Everyone Feels Underappreciated and Misunderstood

Have you ever thought to yourself:

“All of my family, friends, and colleagues appreciate every single thing I do for them?”

or

“Everyone I encounter in life understands exactly what I’m trying to say and do?”

My guess is that you rarely feel this way, if ever at all.  And until telepathy becomes widely available, you will probably continue to feel underappreciated and misunderstood by at least one person in your life on a regular basis. 

Here’s the secret:  everyone else feels this way too.  They feel that they have good intentions.  They have justifications for their behaviors, even when those behaviors negatively affect you.  People aren’t irrational, they’re just personally rational

As Dale Carnegie notes in How To Win Friends and Influence People, even infamous mobsters felt like they were trying to do good and help people.  They couldn’t believe that people didn’t appreciate their efforts to provide scarce goods, services, and jobs for their community. 

Teachers often face similar challenges.  In an effort to hold students to high standards, teachers sometimes face the wrath of parents who are upset because their child received a failing grade.  Both the teacher and the parents feel that they’re doing the right thing, and that the other person misunderstands them and doesn’t necessarily appreciate the effort they’re investing in the child.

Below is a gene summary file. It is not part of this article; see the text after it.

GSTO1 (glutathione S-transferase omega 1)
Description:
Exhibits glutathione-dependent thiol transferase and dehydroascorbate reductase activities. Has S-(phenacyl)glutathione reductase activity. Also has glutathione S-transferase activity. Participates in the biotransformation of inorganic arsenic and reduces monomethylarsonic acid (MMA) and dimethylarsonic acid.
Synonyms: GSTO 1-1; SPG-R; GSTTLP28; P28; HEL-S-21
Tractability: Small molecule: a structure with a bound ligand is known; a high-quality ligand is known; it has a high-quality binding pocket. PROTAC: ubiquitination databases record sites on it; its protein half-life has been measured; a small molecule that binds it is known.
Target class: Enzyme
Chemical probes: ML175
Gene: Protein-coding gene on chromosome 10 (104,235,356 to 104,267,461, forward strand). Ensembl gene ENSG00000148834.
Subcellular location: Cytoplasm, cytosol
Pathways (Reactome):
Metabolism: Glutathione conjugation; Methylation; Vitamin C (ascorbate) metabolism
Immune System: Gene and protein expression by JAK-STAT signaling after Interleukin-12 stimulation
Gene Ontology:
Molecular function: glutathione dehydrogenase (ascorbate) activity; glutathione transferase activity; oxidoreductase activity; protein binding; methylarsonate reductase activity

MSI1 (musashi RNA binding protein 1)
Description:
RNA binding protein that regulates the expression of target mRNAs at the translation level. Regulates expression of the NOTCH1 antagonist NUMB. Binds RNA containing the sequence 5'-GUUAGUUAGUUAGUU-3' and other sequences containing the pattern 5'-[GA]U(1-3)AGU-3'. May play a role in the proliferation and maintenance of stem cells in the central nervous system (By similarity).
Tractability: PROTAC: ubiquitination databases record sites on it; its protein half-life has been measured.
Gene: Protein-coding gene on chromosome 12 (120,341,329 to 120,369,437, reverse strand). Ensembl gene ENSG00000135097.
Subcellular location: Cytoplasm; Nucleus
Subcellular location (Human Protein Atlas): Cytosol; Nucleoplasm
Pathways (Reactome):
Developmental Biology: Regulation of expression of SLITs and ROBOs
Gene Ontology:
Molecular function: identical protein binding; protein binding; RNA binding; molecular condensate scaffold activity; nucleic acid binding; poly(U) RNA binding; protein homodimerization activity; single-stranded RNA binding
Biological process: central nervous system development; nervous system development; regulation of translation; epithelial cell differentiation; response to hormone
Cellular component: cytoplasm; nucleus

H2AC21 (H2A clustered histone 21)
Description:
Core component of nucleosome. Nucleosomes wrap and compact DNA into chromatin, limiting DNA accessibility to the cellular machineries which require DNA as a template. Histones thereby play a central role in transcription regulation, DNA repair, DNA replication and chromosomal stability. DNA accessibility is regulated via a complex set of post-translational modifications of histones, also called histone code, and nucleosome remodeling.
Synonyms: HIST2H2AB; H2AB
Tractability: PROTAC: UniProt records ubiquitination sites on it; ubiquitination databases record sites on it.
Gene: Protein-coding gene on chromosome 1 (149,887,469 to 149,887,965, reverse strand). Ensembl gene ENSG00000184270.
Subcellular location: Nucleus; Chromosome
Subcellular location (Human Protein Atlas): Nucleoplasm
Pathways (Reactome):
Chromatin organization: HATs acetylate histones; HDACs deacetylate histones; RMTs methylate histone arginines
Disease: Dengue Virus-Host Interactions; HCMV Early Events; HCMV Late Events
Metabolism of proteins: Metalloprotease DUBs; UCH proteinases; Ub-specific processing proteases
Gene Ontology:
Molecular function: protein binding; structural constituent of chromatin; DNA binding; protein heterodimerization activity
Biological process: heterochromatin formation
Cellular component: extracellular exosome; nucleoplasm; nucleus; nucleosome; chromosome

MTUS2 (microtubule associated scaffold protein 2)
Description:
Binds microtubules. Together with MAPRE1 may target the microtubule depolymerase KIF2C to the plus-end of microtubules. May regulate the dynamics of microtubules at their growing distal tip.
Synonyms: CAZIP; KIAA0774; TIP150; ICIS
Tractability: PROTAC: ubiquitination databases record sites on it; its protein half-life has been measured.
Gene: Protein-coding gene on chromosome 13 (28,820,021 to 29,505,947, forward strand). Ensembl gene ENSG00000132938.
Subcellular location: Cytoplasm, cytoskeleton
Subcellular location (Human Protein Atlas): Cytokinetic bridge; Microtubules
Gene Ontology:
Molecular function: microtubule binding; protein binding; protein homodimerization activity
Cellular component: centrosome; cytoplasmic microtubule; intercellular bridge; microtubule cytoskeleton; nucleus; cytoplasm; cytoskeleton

This doesn’t mean that everyone is objectively right, but rather that they are less inclined to listen to your point until they feel like their perspective has been heard and understood.  In The 7 Habits of Highly Effective People, Steven Covey issues this call to action:  “Seek first to understand, then to be understood.”

One practical way I encourage adults and students I work with to “seek first to understand, then to be understood,” is to ask non-judgmental questions about the other person’s position until you can repeat that person’s perspective back to them and they agree with your summary. 

For example, in the previously mentioned teacher–parent scenario, the teacher could say: “It sounds like you want the best for your child, and you want him to succeed in life.  You really care about your child, and you’re upset that this failing grade might negatively affect his future.  Does that sound right?”

Once you mutually agree that you’re accurately understanding the other person’s position, you will be much more likely to succeed in demonstrating how your position achieves some or all of their goals.  This approach applies to school, jobs, relationships, and every other area of life where you interact with people. 

If everyone feels underappreciated and misunderstood, then the greatest gift you can give someone is appreciation and understanding.  And once you begin to give that gift on a regular basis, you may be surprised by how often you receive it in return. 

Have you shown someone appreciation or understanding and been pleasantly surprised by the results?  If so, I’d love to hear about it in the comments below!

-Blake

 
Posted on August 28, 2014 .